I know I need to change how I think, not so much how I live, but think and see the world around me. I haven’t changed anything in my life in regards to something I consider toxic to my mental health because im really not living with anything toxic to my conscious mind, I understand it’s not the conscious but the unconscious that is having the issues. So I need a better strategy like I said at how I live once the pain has passed… ive been completely fine with the physical elements of life and not feared pain returning because of what I do with my body, but I’m missing something with my unconscious and my emotions
     
  5. Ellen

    Ellen Beloved Grand Eagle

    This line kind of jumped out at me. Why live differently when the pain has passed? That seems like letting pain dictate how you live and the timetable. I think practicing outcome independence is one of the most important concepts in TMS therapy. Craft a life that doesn't depend on pain leaving. If we watch closely and wait for pain to leave, it usually doesn't in my experience. Do the TMS work for about an hour day, and then go about your life while you integrate your new learning and insights.
     
    TG957 likes this.
  6. dharn999

    dharn999 Peer Supporter

    I understand that I tend observe way too much instead of living, I actually find my need to learn more about TMS less and less when it comes to reading (even though I’m debating on reading Mind Body Prescription because I haven’t read it yet) and there really isn’t much I I’m limiting myself on as of late, but I can just tell that I’m not mentally in the same belief state as I have been in the past, and that is more than likely a belief issue.. I know it’s all going to pass again once I completely 100% stop caring about the pain.. easier said then done

    but as for what I meant in that comment is what I need to do once this pain is gone again. I know it will go away and I will get back to not even thinking about it at all again, but I’m obviously doing something in life that’s driving my unconscious to rage because this being my second relapse of pain I’m not processing emotions well. I probably need to understand what at my core is not handled right day to day to cause these issues. I also need to listen to my body more when other things are trying to give me signs such as anxiety and other things, that way I can reflect on my emotional state more before I have another massive pain relapse.. if that makes sense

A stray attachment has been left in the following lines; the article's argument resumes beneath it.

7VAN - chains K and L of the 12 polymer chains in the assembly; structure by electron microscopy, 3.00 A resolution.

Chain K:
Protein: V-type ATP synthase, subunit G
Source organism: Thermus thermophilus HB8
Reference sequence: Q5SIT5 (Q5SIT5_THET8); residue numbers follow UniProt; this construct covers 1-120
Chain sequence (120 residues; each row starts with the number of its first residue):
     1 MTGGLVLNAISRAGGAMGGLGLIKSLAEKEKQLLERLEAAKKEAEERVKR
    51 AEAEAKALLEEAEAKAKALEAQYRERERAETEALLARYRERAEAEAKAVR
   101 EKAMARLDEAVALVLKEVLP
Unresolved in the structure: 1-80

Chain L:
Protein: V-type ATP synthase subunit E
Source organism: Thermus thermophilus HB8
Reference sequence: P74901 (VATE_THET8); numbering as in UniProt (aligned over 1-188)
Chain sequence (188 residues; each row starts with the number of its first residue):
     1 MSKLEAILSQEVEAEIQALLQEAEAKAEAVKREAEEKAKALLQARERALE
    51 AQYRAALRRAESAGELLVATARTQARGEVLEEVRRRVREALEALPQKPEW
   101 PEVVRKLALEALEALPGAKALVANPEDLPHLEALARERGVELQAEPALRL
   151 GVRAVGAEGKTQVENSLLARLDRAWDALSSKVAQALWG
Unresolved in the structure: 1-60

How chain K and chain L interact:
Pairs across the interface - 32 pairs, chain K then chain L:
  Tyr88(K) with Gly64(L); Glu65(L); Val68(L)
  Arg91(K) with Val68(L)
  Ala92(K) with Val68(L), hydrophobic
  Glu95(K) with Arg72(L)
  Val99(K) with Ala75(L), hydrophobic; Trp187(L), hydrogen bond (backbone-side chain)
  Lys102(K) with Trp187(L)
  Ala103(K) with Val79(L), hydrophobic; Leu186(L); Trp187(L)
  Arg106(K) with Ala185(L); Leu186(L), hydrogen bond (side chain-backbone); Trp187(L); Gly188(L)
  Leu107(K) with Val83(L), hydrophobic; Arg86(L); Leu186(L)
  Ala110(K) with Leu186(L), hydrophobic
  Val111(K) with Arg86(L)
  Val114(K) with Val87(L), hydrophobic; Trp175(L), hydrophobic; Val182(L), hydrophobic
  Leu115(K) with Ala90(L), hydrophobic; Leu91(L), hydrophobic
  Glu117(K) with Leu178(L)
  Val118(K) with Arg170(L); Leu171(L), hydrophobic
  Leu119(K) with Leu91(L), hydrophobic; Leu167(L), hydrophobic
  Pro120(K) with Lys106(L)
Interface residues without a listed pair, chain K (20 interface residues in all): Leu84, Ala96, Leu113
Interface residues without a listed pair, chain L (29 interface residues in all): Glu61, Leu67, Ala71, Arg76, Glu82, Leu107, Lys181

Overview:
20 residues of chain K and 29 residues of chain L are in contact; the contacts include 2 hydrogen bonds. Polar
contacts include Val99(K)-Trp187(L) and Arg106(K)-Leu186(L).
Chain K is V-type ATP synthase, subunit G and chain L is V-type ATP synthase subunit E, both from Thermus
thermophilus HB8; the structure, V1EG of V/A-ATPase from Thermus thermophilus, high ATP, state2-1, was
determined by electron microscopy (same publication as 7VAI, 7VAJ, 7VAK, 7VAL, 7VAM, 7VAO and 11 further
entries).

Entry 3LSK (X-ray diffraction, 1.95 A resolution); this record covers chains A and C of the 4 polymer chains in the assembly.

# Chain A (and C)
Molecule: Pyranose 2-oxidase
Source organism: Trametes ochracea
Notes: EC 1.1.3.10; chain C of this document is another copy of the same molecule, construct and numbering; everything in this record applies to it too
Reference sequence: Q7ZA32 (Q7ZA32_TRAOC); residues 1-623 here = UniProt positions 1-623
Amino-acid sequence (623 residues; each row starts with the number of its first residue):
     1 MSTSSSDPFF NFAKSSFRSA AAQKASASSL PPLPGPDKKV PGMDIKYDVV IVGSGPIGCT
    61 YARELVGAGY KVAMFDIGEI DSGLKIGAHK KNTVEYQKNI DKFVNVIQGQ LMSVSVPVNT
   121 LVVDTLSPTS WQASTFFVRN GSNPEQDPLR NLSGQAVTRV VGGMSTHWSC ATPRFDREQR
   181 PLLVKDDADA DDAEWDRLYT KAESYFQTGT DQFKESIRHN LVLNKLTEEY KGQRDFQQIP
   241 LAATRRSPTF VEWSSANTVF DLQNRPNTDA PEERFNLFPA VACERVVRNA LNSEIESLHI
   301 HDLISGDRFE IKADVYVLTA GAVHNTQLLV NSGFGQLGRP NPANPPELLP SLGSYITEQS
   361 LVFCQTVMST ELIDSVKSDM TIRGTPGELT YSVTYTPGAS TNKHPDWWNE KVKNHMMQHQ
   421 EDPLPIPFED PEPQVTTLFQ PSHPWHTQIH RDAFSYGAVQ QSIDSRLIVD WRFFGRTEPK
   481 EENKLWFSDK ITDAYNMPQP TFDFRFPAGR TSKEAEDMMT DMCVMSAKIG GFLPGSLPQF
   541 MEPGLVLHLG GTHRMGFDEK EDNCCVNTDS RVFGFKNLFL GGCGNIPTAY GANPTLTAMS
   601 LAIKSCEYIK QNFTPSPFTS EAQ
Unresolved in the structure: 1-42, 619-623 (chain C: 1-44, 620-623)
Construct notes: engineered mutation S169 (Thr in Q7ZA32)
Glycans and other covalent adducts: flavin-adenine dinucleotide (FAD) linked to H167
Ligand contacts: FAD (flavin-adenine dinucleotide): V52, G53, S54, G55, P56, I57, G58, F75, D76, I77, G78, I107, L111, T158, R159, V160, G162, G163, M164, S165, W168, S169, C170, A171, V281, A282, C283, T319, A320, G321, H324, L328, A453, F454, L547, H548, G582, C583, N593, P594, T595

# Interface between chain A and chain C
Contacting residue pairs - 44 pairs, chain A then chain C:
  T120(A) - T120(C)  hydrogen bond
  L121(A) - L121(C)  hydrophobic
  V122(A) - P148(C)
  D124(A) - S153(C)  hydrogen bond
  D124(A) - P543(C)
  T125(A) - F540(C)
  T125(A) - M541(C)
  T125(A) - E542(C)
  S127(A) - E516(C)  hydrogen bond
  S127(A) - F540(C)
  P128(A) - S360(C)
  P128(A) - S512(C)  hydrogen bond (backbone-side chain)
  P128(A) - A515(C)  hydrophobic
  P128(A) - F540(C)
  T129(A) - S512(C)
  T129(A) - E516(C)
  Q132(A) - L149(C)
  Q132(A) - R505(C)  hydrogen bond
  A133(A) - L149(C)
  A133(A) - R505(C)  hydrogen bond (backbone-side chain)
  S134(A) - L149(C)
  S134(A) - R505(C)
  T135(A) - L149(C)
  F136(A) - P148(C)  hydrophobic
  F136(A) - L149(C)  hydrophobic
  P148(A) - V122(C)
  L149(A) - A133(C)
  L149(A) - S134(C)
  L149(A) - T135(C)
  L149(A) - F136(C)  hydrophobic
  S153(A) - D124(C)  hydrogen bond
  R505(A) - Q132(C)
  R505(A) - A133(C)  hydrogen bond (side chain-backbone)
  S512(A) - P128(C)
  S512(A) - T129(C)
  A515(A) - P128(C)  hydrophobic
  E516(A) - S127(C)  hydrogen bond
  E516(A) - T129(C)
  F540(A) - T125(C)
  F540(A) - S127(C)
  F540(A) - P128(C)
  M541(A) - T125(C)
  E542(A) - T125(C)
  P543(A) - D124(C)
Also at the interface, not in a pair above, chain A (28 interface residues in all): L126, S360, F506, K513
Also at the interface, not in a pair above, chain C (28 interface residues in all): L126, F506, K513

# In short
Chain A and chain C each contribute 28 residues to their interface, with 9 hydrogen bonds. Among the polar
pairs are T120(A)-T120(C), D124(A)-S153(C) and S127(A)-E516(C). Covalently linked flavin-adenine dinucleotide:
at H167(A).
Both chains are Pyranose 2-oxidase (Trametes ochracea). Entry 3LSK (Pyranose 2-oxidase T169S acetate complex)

Ellen likes this.
  7. Hi dharn999 -- yes I have noticed the "back" pain always shifts lower and often becomes butt pain or sciatica as a flare up "wears on" or is about to let go ... as evidenced by past episodes even before I learned about TMS. Also shifts in intensity to duller deeper. I only found out about TMS 8 months ago (discussed with my doctor had all the screenings etc.). But I clearly have "had" it since childhood and even if you only count the back pain portion 30+ years. I'm 57 now.
    Now that I know about TMS this is the first flare up (June 2021) I've had since finding Dr. Sarno's Healing Back Pain (October 2020). And I notice it is much less predictable or continuous this time ... it feels as if I have an electrical short and the pain switch truly doesn't know whether to be on or off and "it" the pain ... forgets where it's supposed to be. I think this is a good sign. Anytime "it" moves or switches location I see it as evidence that it is TMS.
     
    Ellen likes this.